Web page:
It’s September 1919. The war is over, and everyone who was going to die from the flu has done so. But there’s a shortage of husbands and women in strife will flounder without a male to act on their behalf. And in the southern New South Wales town of Prospect, four ladies bereft of men have problems that threaten to overwhelm them. Thank God these desperate ladies have a solution: a part-time husband who will rescue them all. To find him, they’ll advertise. To afford him, they’ll share . . .
Discussion points and questions:
- How do the ladies’ responses to the challenges facing them reflect their characters a) when we meet them and b) when they are most tested?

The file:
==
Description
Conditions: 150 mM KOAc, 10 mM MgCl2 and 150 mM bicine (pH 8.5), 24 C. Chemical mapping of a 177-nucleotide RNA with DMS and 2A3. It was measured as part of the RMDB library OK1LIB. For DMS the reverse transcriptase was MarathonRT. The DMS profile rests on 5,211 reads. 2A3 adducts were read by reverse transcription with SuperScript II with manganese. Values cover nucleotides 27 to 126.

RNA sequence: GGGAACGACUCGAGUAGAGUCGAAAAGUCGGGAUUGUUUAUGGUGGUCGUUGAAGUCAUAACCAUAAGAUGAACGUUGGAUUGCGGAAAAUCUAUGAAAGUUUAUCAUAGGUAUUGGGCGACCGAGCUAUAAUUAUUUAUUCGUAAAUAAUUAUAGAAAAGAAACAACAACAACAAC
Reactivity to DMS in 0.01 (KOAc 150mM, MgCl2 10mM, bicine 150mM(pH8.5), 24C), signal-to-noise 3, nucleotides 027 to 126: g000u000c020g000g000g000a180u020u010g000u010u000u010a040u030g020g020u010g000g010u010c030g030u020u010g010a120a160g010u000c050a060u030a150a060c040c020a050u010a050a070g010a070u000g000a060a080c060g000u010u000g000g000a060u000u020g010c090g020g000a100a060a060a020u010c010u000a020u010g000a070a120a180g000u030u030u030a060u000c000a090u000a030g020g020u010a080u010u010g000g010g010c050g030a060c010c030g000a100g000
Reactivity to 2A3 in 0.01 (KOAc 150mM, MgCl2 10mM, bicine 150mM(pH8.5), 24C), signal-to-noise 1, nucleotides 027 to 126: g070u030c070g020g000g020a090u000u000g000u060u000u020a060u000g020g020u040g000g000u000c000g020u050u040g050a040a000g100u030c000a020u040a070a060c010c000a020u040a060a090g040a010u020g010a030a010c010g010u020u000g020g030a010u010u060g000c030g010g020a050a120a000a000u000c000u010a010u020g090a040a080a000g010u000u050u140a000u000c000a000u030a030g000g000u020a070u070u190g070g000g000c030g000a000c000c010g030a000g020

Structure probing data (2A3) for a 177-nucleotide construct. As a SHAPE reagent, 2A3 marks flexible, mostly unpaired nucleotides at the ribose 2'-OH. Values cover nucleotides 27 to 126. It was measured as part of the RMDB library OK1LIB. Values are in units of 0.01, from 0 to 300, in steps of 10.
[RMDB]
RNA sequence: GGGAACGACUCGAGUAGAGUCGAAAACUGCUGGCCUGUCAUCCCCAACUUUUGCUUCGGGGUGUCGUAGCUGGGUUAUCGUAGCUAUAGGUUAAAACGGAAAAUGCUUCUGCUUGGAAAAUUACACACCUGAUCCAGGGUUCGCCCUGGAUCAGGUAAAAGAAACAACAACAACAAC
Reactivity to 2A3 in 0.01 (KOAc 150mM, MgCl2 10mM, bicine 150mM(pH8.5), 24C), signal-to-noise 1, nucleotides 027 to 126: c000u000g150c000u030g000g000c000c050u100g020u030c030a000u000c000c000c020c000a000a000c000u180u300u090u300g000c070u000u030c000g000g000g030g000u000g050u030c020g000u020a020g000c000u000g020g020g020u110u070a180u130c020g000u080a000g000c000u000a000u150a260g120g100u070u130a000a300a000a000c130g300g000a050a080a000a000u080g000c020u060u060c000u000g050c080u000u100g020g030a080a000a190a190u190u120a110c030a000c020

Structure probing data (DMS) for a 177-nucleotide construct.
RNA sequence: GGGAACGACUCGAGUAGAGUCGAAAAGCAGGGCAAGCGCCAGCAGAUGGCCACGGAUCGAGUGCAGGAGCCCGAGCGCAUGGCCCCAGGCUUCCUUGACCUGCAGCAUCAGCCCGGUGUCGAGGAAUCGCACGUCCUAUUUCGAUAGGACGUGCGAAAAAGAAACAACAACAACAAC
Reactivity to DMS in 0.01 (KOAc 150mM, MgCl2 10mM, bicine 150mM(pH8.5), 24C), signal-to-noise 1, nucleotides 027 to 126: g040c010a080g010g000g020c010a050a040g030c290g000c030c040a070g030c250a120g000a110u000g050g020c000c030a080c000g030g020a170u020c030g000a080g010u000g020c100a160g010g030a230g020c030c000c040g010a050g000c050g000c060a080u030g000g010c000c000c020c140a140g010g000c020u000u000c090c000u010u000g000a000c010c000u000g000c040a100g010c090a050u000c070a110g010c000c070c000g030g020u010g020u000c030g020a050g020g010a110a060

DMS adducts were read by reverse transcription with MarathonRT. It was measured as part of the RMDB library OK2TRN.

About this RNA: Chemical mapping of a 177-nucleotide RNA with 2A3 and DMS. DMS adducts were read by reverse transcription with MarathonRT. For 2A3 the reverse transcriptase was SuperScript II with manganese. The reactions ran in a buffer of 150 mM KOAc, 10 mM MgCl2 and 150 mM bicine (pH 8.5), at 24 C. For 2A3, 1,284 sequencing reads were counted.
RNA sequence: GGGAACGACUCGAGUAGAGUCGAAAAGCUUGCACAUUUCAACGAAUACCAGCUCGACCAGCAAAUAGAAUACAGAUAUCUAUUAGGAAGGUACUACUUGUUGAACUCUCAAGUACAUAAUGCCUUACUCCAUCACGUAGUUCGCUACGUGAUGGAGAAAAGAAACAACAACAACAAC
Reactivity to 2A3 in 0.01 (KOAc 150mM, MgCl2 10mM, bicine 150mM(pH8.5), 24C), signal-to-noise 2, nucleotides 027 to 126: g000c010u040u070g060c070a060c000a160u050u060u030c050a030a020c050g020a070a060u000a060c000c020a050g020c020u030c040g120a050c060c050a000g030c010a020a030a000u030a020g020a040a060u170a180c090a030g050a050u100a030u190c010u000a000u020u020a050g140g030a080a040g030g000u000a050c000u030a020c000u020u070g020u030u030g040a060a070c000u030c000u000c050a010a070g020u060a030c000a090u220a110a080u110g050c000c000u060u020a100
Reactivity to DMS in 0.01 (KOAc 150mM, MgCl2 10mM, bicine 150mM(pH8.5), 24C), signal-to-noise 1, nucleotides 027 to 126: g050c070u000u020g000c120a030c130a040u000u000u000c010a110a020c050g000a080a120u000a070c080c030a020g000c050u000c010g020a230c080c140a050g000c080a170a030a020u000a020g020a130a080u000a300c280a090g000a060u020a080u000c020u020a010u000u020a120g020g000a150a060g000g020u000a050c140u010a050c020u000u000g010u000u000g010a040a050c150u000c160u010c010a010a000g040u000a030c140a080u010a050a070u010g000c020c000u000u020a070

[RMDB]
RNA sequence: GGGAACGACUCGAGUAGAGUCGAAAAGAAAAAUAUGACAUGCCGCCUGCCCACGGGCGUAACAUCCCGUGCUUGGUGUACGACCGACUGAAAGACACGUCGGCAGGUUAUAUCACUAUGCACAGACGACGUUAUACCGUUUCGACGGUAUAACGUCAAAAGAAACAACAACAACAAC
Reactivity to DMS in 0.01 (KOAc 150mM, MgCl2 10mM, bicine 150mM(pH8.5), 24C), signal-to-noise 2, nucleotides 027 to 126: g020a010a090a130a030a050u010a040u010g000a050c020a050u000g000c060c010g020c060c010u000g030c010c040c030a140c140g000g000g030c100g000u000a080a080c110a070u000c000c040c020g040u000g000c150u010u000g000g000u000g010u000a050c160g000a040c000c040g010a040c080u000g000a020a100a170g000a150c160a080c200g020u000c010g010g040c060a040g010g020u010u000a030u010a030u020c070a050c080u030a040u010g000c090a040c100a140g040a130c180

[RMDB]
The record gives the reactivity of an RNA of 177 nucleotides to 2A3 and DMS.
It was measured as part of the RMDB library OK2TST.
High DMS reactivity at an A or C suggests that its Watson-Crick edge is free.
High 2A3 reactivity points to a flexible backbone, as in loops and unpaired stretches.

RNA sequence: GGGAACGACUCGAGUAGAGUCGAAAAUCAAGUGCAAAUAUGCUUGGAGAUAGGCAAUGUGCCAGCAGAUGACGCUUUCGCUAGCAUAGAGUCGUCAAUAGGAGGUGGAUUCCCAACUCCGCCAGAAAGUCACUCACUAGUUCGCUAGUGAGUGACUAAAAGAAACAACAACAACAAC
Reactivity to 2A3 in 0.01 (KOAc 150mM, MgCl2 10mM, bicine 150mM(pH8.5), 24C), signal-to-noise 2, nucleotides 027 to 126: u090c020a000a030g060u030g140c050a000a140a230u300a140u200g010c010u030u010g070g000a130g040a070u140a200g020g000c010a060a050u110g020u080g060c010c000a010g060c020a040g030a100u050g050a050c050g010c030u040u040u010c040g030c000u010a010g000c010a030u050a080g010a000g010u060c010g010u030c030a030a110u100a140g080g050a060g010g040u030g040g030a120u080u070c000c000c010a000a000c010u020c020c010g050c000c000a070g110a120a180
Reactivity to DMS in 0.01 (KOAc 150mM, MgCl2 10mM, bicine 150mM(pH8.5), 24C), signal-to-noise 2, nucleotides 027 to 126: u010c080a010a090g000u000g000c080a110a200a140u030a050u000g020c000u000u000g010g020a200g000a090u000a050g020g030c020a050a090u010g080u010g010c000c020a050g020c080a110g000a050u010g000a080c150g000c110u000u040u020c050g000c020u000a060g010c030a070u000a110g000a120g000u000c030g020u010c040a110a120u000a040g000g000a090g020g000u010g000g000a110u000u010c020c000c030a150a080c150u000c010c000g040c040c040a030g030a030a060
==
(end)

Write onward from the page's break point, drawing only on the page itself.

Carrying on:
- Can (straight) women and men ever have a relationship in which there is no sexual content? Were the ladies naïve to imagine it might not become a problem?
- The novel is comic in tone. Does it have a serious intent?
- How do their childhoods affect the ladies’ relationships with each other? In each of them, who has the upper hand?
- Is Martin Duffy badly treated? Is he used and discarded or does he benefit from the experience and emerge the better for it?
- What is the function of the Mayberrys in the narrative?
- How much does the opinion of the town affect the actions of the heroines? Does a threat to respectability carry equal jeopardy today?
- Could all women do with a part-time husband? What rules might make the relationship a successful one?